16 June 2010

RIJF 2010: Day Five

Got a very late start to the evening and unfortunately couldn't see everything I wanted to. Everything I did get to see, I wish I could have seen more of, but that's what happens when you don't arrive until after 9. Oh well.

Started off at the Lutheran Church for Samuel Hallkvist Center. The quartet looked like a bunch of rag tag hipsters from Williamsburg, definitely the presence of a young indie-rock band (as was pointed out by Jeff Spevak in the D&C). And their opening number was nothing more than a rock instrumental. Kind of shaky at first actually, good but a bit pedestrian. But once they warmed up and I warmed to them, it really got good. They really did play like they were from NYC, maybe not Wiliamsburg, more like Lower East Side. A grounded avant-garde sound. The last tune I caught before moving on was a beautifully building sonic wash lead by some very interesting guitar work from Samuel Hallkvist. There were hints of John Lurie and Bill Frisell, but not quite to that level. I wish I could stick around for more, but in the abbreviated evening I thought best to move on. I have never felt worse leaving a set at the fest either, the place was EMPTY. No exaggeration, there was at most 20 people in attendance. I have never seen an RIJF venue so devoid of bodies.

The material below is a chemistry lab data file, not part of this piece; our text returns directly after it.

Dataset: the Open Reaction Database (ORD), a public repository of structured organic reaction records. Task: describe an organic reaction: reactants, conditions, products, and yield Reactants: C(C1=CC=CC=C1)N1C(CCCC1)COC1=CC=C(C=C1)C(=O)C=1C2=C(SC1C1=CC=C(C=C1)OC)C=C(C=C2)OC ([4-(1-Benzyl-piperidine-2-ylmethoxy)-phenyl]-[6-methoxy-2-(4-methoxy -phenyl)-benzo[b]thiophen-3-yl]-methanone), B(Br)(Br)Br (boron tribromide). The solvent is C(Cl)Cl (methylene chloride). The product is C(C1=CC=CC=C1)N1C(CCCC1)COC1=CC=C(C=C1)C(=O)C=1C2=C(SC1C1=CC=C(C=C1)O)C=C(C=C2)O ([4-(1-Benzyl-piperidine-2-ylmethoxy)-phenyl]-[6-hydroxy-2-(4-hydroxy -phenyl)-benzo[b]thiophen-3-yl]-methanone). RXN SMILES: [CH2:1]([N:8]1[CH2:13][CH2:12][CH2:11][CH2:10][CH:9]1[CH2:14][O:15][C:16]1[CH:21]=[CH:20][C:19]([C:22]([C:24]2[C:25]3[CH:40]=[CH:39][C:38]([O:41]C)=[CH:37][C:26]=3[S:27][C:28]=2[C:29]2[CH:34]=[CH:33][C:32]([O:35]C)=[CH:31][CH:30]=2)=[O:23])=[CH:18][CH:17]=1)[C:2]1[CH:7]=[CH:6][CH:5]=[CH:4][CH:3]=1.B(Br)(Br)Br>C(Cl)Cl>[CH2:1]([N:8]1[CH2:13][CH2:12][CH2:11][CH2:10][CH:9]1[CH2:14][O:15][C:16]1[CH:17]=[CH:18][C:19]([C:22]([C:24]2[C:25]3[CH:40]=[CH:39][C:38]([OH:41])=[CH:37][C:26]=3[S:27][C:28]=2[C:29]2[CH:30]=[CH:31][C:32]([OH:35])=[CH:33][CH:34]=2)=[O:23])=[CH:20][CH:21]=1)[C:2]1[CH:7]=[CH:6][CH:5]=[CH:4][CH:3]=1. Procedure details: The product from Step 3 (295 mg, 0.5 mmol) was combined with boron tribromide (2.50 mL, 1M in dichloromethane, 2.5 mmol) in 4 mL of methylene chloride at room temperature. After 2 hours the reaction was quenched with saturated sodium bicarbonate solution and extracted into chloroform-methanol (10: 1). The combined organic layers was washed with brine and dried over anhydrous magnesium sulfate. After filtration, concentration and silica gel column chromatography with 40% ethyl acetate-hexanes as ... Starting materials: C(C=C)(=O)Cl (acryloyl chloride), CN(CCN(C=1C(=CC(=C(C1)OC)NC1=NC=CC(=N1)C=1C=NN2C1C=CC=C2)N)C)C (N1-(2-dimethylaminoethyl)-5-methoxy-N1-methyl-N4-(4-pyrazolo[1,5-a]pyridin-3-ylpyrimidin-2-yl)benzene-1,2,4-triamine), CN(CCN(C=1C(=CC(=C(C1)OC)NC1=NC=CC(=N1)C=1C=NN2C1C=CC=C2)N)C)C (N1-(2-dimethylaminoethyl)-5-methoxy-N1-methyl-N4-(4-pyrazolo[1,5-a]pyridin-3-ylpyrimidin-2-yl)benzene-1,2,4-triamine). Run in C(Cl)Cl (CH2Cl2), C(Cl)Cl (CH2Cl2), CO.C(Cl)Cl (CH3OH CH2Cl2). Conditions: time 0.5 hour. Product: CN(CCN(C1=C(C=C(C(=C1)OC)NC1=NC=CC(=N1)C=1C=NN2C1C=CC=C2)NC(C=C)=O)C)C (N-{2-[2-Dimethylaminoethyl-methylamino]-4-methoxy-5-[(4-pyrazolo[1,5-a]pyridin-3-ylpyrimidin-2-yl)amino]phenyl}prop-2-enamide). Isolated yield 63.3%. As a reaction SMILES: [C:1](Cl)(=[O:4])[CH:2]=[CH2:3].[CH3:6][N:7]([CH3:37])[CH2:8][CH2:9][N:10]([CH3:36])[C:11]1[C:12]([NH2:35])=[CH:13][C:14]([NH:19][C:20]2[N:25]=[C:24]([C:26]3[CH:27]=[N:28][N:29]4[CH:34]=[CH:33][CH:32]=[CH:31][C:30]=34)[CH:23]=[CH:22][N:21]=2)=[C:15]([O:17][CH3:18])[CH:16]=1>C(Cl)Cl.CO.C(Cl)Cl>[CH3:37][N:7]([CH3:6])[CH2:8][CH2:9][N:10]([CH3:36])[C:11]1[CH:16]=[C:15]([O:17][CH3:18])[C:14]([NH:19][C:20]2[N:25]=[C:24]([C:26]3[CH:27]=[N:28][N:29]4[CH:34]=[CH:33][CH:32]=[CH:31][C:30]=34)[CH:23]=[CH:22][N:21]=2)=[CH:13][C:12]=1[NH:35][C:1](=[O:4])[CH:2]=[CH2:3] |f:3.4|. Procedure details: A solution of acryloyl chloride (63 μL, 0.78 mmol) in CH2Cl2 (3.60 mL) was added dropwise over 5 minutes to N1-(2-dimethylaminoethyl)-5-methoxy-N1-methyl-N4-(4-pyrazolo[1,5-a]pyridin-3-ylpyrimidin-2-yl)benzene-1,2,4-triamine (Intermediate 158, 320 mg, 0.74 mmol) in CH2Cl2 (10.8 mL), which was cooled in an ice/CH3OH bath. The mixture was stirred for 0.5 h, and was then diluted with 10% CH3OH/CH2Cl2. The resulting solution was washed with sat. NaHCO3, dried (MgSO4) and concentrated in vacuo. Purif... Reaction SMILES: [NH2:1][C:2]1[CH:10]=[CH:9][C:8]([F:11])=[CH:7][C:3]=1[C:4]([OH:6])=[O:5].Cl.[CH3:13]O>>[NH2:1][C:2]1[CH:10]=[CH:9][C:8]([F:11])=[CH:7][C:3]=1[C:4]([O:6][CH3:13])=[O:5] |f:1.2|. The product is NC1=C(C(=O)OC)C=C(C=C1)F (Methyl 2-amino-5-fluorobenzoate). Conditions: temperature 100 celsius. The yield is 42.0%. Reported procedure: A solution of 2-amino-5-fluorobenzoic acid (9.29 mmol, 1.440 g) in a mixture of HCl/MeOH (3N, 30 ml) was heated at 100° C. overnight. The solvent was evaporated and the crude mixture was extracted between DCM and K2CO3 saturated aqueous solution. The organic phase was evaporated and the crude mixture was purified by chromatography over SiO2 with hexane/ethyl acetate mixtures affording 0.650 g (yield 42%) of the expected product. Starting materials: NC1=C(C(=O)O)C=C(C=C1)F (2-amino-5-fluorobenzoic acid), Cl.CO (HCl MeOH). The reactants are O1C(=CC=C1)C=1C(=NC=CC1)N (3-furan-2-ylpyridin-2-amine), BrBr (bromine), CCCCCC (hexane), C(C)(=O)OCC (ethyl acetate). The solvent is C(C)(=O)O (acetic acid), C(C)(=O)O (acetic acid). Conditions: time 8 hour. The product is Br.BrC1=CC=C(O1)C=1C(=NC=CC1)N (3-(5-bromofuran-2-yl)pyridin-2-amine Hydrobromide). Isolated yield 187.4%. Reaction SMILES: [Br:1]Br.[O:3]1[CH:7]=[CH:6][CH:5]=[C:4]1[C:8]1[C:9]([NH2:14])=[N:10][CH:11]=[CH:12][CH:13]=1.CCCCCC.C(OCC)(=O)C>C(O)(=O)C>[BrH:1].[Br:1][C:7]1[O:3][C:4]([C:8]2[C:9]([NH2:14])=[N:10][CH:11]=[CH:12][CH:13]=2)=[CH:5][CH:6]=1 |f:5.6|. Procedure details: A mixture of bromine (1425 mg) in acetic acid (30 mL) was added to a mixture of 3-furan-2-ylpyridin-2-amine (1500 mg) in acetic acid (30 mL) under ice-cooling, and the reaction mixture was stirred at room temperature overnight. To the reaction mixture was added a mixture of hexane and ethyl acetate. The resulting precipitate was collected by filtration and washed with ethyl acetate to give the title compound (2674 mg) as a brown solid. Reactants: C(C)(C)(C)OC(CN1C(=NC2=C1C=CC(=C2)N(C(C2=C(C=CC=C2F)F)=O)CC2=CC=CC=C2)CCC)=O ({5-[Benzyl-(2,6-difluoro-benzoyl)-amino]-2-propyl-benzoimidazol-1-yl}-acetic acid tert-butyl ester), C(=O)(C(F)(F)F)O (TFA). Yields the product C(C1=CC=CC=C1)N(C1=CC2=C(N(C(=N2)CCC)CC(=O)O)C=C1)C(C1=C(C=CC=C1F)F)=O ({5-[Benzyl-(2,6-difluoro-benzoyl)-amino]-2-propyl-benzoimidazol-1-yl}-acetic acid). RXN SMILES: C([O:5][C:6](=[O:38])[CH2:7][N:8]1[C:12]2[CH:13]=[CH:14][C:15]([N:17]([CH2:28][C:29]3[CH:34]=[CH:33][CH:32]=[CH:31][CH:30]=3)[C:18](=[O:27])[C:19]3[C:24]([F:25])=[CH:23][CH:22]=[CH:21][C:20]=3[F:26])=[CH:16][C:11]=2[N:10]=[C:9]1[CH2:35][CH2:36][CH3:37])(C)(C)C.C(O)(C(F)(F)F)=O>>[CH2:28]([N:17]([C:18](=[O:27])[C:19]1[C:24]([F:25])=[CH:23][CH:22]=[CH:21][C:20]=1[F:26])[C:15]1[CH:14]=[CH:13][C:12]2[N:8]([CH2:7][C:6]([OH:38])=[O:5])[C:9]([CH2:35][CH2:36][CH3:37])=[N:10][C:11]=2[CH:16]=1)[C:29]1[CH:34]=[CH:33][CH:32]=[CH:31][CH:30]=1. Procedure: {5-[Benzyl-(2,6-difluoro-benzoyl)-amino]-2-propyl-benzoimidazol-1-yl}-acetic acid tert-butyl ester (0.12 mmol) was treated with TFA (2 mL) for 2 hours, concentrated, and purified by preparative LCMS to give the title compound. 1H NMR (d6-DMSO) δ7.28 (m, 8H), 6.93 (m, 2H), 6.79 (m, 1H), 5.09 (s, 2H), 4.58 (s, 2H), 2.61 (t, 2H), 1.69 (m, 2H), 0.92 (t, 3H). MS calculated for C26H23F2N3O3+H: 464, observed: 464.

Rosie Ledet had the Abilene crowd on its feet (finally!) and dancing the night away. Of all the New Orleans music I have heard thus far, this was the best, at least in terms of transporting the stage down to NOLA. It was loose and fun and funky. The band featured a ripping guitar player with some Slash-esque hair. They sucked me in and I forgot about time and had to dart out to catch the tail end of Alison Brown.

And I was glad I did. Alison Brown and her quartet sold me in just 10 seconds. Her banjo skills were first class, but more importantly her songwriting was even better. She was joined by piano, bass, and drums and their sound was reminiscent of Bela Fleck's later solo work, the Acoustic Planet stuff. Which by the way, is about as high a praise as I can give, that is some of the finest music recorded. For all those wondering why there was a banjo at a jazz fest, Alison pointed out that the banjo was an important instrument in the very earliest jazz bands. Besides, her music was plenty jazzy. The Big Tent was very sparsely attended, and while I'm talking about it, Abilene, while not empty by any means, was as comfortable as I have seen it, just about half full. Where was everyone? Either a bunch decided to take a night off and get primed for the final four days, or I was just at all the wrong sets.

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